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3.5.1 Base Material Repair, Epoxy Method More Guides
Outline
This procedure is used to repair minor damage to circuit base board material. Scrapes and scratches in the base board material may be caused by accidents during handling. Burns in the base material may be caused by improper use of soldering and desoldering tools.

Caution
This method may be used when the damage extends deep into the base material, but not completely through. If the base board material is damaged completely through, see Procedure No. 3.5.2 or 3.5.3.

Caution
Surface circuits may need to be replaced in the damaged area. Be sure that the appropriate circuit diagrams, or photographs reflecting the original circuits are available so that they may be replaced after repairing the base board material. Damage to internal circuits or planes may have to be restored using surface wires.


Minimum Skill Level - Advanced
Recommended for technicians with soldering and component rework skills and exposure to most repair/rework procedures, but lacking extensive experience.

Conformance Level - High
This procedure most closely duplicates the physical characteristics of the original, and most probably complies with all the functional, environmental and serviceability factors.

Acceptability References
IPC-A-600 2.0 Externally Observable Characteristics
IPC-A-610 10.0 Laminate Conditions
Procedure References
1.0 Foreword
2.1 Handling Electronic Assemblies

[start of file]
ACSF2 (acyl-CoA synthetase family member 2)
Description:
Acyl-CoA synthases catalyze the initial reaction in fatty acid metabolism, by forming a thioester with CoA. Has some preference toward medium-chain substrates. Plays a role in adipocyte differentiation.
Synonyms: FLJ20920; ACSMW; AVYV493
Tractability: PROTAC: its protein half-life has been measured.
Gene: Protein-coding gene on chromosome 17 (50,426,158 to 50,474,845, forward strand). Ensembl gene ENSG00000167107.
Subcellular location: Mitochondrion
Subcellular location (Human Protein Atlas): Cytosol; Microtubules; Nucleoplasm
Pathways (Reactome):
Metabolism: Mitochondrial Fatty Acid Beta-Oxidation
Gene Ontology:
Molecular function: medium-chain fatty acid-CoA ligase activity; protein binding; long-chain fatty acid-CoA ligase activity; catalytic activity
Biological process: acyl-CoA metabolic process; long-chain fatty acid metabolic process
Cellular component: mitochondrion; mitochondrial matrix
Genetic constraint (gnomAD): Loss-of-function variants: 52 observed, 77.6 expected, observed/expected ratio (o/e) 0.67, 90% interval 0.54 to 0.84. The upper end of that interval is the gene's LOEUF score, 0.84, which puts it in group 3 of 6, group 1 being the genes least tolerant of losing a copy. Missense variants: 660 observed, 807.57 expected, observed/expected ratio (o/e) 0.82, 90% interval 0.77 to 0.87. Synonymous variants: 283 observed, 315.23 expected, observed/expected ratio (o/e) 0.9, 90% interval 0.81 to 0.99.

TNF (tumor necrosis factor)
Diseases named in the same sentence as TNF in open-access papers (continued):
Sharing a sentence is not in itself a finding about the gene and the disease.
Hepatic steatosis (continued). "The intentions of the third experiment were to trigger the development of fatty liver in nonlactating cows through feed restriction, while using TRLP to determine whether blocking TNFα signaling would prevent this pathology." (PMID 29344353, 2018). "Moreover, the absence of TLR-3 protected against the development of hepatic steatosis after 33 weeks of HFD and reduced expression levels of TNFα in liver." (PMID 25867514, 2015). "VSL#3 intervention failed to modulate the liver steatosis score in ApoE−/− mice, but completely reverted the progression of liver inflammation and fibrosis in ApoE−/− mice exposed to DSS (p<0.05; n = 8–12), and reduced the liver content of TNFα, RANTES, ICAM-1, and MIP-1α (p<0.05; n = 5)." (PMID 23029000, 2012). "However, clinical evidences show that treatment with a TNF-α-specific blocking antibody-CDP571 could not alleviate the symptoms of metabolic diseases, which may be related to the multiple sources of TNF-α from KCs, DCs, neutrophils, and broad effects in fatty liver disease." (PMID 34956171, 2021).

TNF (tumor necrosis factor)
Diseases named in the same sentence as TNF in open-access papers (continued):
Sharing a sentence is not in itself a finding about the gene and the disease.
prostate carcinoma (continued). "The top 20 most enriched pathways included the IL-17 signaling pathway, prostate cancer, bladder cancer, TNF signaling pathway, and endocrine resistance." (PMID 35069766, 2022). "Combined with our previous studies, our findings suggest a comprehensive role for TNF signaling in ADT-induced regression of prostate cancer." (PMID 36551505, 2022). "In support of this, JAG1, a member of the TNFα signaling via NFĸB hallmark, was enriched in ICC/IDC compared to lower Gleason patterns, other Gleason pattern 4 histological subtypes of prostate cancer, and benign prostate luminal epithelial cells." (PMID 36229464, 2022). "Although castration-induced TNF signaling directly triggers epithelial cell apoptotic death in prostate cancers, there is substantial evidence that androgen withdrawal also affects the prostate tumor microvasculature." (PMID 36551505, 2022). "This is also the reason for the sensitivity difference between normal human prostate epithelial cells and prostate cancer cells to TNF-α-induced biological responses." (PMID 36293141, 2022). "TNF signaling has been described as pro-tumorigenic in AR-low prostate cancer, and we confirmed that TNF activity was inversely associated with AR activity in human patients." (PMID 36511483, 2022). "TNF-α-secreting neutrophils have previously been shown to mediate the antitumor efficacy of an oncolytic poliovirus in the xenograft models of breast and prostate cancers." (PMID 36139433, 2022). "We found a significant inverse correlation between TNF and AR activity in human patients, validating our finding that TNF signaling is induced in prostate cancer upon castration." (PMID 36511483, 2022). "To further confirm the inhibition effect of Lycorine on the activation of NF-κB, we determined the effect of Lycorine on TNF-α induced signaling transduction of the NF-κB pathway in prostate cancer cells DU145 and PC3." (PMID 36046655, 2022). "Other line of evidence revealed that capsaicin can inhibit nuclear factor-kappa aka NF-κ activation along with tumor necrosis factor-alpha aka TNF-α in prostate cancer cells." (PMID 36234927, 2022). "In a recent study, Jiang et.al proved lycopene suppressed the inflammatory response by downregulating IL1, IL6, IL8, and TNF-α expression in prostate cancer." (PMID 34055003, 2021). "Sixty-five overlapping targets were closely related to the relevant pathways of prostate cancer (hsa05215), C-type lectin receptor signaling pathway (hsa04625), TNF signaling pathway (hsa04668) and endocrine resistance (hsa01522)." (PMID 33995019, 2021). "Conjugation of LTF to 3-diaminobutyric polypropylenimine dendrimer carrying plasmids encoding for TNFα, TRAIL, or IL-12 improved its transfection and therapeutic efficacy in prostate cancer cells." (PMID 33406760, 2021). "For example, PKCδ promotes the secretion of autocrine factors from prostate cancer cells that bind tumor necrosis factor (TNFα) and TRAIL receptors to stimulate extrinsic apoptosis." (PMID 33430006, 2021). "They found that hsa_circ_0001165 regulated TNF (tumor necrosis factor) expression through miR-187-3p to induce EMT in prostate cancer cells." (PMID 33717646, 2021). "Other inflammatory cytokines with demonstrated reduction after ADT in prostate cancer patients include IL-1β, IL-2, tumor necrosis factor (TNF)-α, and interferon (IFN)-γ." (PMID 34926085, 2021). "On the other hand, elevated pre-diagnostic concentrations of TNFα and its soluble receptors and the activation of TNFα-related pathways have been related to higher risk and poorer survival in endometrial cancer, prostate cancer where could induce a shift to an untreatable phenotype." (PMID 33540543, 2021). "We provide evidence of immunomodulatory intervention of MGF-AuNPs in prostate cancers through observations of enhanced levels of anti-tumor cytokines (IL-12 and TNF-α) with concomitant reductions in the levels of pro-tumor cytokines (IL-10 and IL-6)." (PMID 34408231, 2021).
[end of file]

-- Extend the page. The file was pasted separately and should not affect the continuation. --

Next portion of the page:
2.2 Cleaning
2.5 Baking And Preheating
2.7 Epoxy Mixing and Handling
IPC7721 3.5.1 Base Material Repair, Epoxy Method
Tools and Materials
CircuitMedic Part
Alcohol Swab
Self-saturating Isopropyl alcohol swab. Squeeze handle to release alcohol.
CircuitMedic Part
Ball Mills, Abrasives, Cutting Tools
Ball mills, abrasives and cutting tools for working on circuit boards.
CircuitMedic Part
Cleaning Brushes
Disposable brushes for use with solvents for cleaning and application of coatings.
CircuitMedic Part
Circuit Bond Packs
Clear, superior strength epoxy in two-compartment plastic packages
CircuitMedic Part
Foam Swab
Ideal for absorbing cleaning solvents, and applying color agents and epoxies.
CircuitMedic Part
High Temp Tape Discs
High temperature polyimide tape discs, .50" diameter.
CircuitMedic Part
Knife with #16 Blades
A must-have tool for precise cutting, scraping and trimming.
CircuitMedic Part
Micro Drill System
Versatile power tool for milling, drilling, grinding, cutting and sanding circuit boards.
CircuitMedic Part
Mixing Picks
Unique mixing sticks have a paddle shape on one and sharp pick on the opposite end.
CircuitMedic Part
Scraper
Hardened stainless steel tip for scraping solder mask and removing defects.
Images and Figures
3.5.1 Base Material Repair, Epoxy Method
Damaged Base Material
3.5.1 Base Material Repair, Epoxy Method
Figure 1: Scrape away damaged base board material with a knife.
3.5.1 Base Material Repair, Epoxy Method
Figure 2: Micro-Drill System.

3.5.1 Base Material Repair, Epoxy Method
Figure 3: An undercut, to enhance mechanical strength, may be desired for class 3 product.